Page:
I’ve just gotten the first dose of the Pfizer vaccine – I qualified because I am still on the payroll at the Cathedral of Mary Our Queen, so I checked off the box marked “Clergy & support” because that’s what I do. And I am singing at CMOQ much more this year – last weekend I did a funeral and two Masses (all masked), and this coming weekend I will be singing Stations of the Cross on Friday and Saturday night Mass, so yes, it’s picking up. I have my second shot scheduled for the Monday after Easter. It was supposed to be scheduled for Holy Thursday, but I rescheduled it because I am going to be singing Holy Thursday, Good Friday, Easter Vigil and Easter Sunday and I am not going to be taken down by side effects. COVID may have cost me 77% of my performing income last year (!!) but it will not this year.

I don’t know what’s going to happen with the opera (I don’t know if I even want to be in opera chorus this year.) I hope Germano’s reopens and I can write some cabaret shows for myself and for my students to perform there and at the upscale retirement communities.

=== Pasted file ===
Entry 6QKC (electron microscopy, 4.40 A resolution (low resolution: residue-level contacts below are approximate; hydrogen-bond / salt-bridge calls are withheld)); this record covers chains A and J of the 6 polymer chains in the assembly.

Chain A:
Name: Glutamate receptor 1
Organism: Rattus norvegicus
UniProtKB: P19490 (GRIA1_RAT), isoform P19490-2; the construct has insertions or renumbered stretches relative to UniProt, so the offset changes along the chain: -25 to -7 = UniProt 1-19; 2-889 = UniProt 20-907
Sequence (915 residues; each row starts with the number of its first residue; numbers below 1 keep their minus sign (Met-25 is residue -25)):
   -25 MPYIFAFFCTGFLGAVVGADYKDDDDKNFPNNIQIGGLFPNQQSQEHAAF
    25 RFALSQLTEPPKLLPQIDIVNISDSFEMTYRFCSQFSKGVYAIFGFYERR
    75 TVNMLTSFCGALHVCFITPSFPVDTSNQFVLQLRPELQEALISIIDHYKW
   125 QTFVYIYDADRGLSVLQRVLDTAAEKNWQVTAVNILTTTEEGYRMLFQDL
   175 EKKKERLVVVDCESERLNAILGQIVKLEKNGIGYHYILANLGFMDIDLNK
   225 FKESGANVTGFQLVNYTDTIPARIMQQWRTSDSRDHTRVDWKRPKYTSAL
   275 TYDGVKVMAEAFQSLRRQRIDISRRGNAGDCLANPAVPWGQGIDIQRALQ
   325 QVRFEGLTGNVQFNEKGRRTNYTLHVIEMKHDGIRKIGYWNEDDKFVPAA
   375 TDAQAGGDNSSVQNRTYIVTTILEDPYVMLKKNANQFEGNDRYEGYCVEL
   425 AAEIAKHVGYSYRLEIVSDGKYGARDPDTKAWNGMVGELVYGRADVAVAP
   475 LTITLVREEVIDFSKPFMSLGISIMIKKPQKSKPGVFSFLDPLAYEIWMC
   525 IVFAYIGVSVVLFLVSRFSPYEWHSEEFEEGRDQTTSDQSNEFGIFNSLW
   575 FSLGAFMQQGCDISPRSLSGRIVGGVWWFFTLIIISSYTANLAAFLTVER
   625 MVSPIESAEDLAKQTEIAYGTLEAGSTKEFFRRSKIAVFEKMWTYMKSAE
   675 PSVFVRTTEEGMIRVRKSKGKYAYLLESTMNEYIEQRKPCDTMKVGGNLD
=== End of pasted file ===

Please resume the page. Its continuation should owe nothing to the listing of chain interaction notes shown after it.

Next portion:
I’m actually enjoying teaching online now and it is offering my students the ability to keep their lessons even if they can’t get here, even if they live in another state, or even if one of us feels less than 100% and doesn’t want to put on pants (note: I am always wearing pants of some kind and I hope my students are as well). Doing things online has allowed me to bring in artists from around the world and across the sea in masterclasses and in the upcoming World Voice Weekend event.

But I am looking forward to in-person lessons and I intend to introduce them on a limited basis beginning May 3. They may be in the garage or on the patio, depending on weather, or in the studio, depending on whether or not the student has been vaccinated. No two students will be taught back to back until at least fall.  More information will be forthcoming as I review how things are going.

While Zach Finkelstein is right that “We are not okay,”  or at least that we have not been okay.  Not only haven’t we been able to perform, we haven’t been able to go on vacation, we haven’t been able to see or hug or friends and families, we haven’t been able to live our lives. But with the roll out of the vaccines, especially over the last few weeks and the executive order by the President that all adults will be eligible by May 1, there is a light at the end of the tunnel. Or, as Francesca Carpanini calls it in her article “We are all theatre ghosts now but poised to return,” the ghost light.